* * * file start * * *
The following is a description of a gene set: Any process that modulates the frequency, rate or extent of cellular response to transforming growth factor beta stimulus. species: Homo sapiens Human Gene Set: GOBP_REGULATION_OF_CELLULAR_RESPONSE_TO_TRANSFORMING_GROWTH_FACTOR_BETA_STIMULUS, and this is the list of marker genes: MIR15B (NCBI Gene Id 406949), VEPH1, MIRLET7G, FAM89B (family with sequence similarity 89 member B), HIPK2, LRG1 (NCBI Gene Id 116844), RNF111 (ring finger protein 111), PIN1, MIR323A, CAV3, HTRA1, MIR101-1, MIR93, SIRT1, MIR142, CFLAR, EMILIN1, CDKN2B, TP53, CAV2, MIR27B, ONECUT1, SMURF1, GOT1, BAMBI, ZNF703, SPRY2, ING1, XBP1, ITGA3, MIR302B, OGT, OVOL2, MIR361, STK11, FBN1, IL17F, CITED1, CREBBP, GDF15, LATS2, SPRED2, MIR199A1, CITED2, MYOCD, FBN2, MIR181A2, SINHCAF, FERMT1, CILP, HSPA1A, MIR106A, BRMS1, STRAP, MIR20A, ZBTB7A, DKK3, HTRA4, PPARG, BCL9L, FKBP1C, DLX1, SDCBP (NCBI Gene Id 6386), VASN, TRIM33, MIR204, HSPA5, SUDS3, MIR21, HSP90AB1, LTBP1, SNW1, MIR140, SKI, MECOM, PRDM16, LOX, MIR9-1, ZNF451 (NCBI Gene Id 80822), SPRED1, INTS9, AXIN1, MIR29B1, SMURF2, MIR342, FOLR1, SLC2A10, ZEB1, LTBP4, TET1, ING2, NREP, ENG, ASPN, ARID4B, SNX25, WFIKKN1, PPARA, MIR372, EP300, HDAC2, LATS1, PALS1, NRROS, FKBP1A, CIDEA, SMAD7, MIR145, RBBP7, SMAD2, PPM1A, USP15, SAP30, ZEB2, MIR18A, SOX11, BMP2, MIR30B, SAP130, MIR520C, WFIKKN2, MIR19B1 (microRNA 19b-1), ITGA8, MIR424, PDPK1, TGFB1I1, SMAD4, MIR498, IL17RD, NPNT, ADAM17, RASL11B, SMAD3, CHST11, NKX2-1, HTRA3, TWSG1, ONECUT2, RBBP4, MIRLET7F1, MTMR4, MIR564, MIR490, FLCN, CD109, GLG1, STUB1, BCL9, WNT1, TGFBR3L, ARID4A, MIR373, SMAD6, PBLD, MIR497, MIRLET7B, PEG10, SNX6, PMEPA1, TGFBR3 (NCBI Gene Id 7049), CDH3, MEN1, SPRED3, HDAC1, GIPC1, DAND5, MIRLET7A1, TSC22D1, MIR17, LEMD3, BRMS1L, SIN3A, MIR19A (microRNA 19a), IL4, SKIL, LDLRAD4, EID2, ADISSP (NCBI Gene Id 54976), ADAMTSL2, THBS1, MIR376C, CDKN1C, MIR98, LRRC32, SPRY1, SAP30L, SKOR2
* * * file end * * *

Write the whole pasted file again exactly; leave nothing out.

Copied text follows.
The following is a description of a gene set: Any process that modulates the frequency, rate or extent of cellular response to transforming growth factor beta stimulus. species: Homo sapiens Human Gene Set: GOBP_REGULATION_OF_CELLULAR_RESPONSE_TO_TRANSFORMING_GROWTH_FACTOR_BETA_STIMULUS, and this is the list of marker genes: MIR15B (NCBI Gene Id 406949), VEPH1, MIRLET7G, FAM89B (family with sequence similarity 89 member B), HIPK2, LRG1 (NCBI Gene Id 116844), RNF111 (ring finger protein 111), PIN1, MIR323A, CAV3, HTRA1, MIR101-1, MIR93, SIRT1, MIR142, CFLAR, EMILIN1, CDKN2B, TP53, CAV2, MIR27B, ONECUT1, SMURF1, GOT1, BAMBI, ZNF703, SPRY2, ING1, XBP1, ITGA3, MIR302B, OGT, OVOL2, MIR361, STK11, FBN1, IL17F, CITED1, CREBBP, GDF15, LATS2, SPRED2, MIR199A1, CITED2, MYOCD, FBN2, MIR181A2, SINHCAF, FERMT1, CILP, HSPA1A, MIR106A, BRMS1, STRAP, MIR20A, ZBTB7A, DKK3, HTRA4, PPARG, BCL9L, FKBP1C, DLX1, SDCBP (NCBI Gene Id 6386), VASN, TRIM33, MIR204, HSPA5, SUDS3, MIR21, HSP90AB1, LTBP1, SNW1, MIR140, SKI, MECOM, PRDM16, LOX, MIR9-1, ZNF451 (NCBI Gene Id 80822), SPRED1, INTS9, AXIN1, MIR29B1, SMURF2, MIR342, FOLR1, SLC2A10, ZEB1, LTBP4, TET1, ING2, NREP, ENG, ASPN, ARID4B, SNX25, WFIKKN1, PPARA, MIR372, EP300, HDAC2, LATS1, PALS1, NRROS, FKBP1A, CIDEA, SMAD7, MIR145, RBBP7, SMAD2, PPM1A, USP15, SAP30, ZEB2, MIR18A, SOX11, BMP2, MIR30B, SAP130, MIR520C, WFIKKN2, MIR19B1 (microRNA 19b-1), ITGA8, MIR424, PDPK1, TGFB1I1, SMAD4, MIR498, IL17RD, NPNT, ADAM17, RASL11B, SMAD3, CHST11, NKX2-1, HTRA3, TWSG1, ONECUT2, RBBP4, MIRLET7F1, MTMR4, MIR564, MIR490, FLCN, CD109, GLG1, STUB1, BCL9, WNT1, TGFBR3L, ARID4A, MIR373, SMAD6, PBLD, MIR497, MIRLET7B, PEG10, SNX6, PMEPA1, TGFBR3 (NCBI Gene Id 7049), CDH3, MEN1, SPRED3, HDAC1, GIPC1, DAND5, MIRLET7A1, TSC22D1, MIR17, LEMD3, BRMS1L, SIN3A, MIR19A (microRNA 19a), IL4, SKIL, LDLRAD4, EID2, ADISSP (NCBI Gene Id 54976), ADAMTSL2, THBS1, MIR376C, CDKN1C, MIR98, LRRC32, SPRY1, SAP30L, SKOR2